Third Wave in Manitoba


People are going through the third wave of COVID-19 in Manitoba. Canadian provinces are relaxing pandemic restrictions. They are also planning to reopen their economies at the beginning of summer. However, Manitoba stands out as an exception. It seemed the province wouldn’t undergo a third wave of the pandemic. However, it reported the highest per capita COVID-19 infection rate for the past two weeks compared to Canadian provinces and U.S. states. As a result, Premier Brian Pallister’s Progressive Conservative government had to increase restrictions.

Manitoba has a daily average of 26 COVID-19 cases per 100,000 citizens. It is more than triple the Canadian average. Pallister stated on May 27: “We are in a tough situation, and our need is to protect each other and to safeguard our health care system for all of us.” Epidemiologists and infectious disease experts blame the Pallister government for the situation. Souradet Shaw, a social epidemiologist at the University of Manitoba in Winnipeg, said: “They dithered with half-measures, ignoring the science and evidence all around them, and eroded public trust while squandering a month-long cushion at the start of the third wave… Instead of developing a clearly articulated and evidence-based strategy to tackle predictable surges, they impugned critics, misled the public through distortions, obscuring data, and accountability, and blamed everyone but themselves.”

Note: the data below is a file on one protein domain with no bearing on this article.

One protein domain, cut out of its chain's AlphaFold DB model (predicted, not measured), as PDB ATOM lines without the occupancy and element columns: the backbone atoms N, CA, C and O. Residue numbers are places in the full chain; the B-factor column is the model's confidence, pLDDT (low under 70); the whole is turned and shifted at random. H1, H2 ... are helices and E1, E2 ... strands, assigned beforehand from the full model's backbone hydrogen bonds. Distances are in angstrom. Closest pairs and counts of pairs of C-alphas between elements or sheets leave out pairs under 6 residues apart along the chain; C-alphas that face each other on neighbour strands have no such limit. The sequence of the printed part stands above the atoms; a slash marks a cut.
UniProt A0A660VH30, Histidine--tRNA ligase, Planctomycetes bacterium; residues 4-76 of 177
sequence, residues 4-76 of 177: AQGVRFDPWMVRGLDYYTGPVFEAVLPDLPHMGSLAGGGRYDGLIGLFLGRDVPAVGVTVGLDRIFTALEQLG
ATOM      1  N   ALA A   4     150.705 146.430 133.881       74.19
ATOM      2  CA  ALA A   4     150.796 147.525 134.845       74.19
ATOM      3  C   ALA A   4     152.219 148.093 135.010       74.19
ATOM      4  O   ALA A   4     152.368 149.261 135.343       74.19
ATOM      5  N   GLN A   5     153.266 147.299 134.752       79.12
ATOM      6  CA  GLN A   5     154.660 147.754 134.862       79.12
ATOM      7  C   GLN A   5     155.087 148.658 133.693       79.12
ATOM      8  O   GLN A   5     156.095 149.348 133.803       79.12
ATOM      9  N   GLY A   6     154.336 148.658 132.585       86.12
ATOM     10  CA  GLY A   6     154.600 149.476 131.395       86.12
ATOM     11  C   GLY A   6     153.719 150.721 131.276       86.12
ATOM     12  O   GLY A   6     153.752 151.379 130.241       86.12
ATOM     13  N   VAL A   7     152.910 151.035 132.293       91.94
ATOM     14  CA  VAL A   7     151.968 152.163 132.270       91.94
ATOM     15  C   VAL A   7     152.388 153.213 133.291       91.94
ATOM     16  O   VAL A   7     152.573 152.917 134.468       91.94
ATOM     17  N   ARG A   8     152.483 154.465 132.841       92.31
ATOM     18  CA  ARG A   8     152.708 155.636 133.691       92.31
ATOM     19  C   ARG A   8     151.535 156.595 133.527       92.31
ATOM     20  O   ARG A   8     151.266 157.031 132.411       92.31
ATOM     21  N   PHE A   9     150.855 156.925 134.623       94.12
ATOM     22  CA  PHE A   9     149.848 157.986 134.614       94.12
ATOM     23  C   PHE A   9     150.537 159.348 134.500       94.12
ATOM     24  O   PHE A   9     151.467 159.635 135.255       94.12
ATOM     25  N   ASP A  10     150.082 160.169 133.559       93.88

Third Wave and Hospital Crisis in Manitoba

Manitoba hospitals have been struggling for weeks to treat the increasing number of COVID-19 patients. Health care professionals even had to transfer some ICU patients to Ontario and Saskatchewan hospitals. Due to the hospital crisis, some non-COVID patients died because hospital staff had to cancel thousands of surgeries.

Dozens of doctors, infectious disease experts, and epidemiologists had warned that the Manitoba healthcare system was in danger in early April. It is when COVID-19 cases began to increase at a rapid rate. In response, provincial officials dismissed concerns. It took a month for the government to change the official rhetoric in Manitoba.